Rina Sawayama shared in a interview with VICE that she is not eligible for any domestic categories at the BRIT Awards, and is shut out of applying for the Mercury Prize entirely due to nationality clauses, despite having lived in the United Kingdom since she was a toddler.
“You get to a level when you don’t have to worry about your nationality and your status and whether you fit into this country. Things like that bring into sharp focus, like, whether I am even British," she told VICE’s Zing Tsjeng, calling the requirement to produce proof of citizenship in Mercury Prize applications "othering."
Sawayama says she considered giving up her Japanese citizenship in order to address the issue since Japan is one of a handful of countries around the world that do not allow for dual citizenship. Ultimately, she decided not to. “The concept of Britishness has been in the public discourse in the most negative way possible," Sawayama said. "It has become very, very narrow in these last five to six years... The arts shouldn’t create their own border control.”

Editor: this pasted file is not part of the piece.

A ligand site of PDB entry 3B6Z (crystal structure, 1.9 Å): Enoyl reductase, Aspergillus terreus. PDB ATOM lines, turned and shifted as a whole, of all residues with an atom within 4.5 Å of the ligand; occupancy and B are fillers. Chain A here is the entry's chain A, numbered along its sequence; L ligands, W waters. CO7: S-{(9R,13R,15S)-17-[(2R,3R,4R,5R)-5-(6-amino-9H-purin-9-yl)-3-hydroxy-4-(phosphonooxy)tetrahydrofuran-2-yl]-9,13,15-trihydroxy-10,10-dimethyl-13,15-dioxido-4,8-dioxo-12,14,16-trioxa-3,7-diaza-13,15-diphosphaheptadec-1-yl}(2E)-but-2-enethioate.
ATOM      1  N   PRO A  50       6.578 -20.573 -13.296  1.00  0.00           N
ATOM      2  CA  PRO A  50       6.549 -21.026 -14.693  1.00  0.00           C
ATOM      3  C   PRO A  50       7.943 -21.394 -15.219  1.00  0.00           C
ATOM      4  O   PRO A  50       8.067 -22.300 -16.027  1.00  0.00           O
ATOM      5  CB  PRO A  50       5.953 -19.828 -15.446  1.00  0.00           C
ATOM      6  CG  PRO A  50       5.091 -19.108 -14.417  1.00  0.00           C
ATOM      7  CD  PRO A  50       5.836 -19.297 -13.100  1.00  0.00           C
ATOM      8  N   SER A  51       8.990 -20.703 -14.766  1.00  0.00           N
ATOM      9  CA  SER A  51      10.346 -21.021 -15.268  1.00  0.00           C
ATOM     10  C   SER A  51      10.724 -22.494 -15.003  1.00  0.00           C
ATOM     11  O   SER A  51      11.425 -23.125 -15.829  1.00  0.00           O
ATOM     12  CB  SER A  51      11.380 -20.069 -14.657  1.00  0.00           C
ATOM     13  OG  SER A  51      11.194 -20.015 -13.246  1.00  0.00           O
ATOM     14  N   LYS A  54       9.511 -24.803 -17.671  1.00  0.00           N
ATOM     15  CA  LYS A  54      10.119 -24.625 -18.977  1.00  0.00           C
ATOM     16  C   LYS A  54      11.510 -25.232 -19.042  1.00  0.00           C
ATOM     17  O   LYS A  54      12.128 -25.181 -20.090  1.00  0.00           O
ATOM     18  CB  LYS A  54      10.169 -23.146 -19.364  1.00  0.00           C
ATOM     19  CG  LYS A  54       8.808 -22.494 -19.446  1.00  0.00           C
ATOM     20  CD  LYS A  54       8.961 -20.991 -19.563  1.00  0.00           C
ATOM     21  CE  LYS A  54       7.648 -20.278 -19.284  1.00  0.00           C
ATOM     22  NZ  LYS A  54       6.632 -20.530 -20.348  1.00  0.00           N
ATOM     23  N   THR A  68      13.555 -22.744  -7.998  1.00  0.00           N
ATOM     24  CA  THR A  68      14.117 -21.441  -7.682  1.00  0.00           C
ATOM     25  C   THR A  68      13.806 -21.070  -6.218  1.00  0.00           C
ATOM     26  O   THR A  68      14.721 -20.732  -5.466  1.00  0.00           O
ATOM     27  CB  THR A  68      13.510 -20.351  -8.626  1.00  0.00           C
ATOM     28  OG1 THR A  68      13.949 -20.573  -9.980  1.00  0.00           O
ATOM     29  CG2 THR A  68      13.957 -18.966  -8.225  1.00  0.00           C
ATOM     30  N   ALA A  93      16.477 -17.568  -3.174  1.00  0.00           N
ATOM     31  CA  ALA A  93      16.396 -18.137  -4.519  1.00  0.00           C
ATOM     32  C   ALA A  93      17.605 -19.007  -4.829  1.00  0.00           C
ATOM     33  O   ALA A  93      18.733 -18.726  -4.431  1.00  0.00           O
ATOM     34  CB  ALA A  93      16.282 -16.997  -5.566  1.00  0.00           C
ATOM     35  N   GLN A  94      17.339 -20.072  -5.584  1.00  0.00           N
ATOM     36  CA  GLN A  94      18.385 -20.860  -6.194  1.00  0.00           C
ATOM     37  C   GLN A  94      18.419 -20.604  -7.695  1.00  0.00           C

Tsjeng noted on Twitter that other prizes in the country including the Turner Prize and Ivor Novello Awards do not have stringent nationality requirements. Dirty Hit, the record label that released the singer's debut album SAWAYAMA, says they were told by a Mercury official in a "curt" email that the rules would not change after they raised concerns.
The FADER has reached out to Rina Sawayama's representative and the BRITs for comment.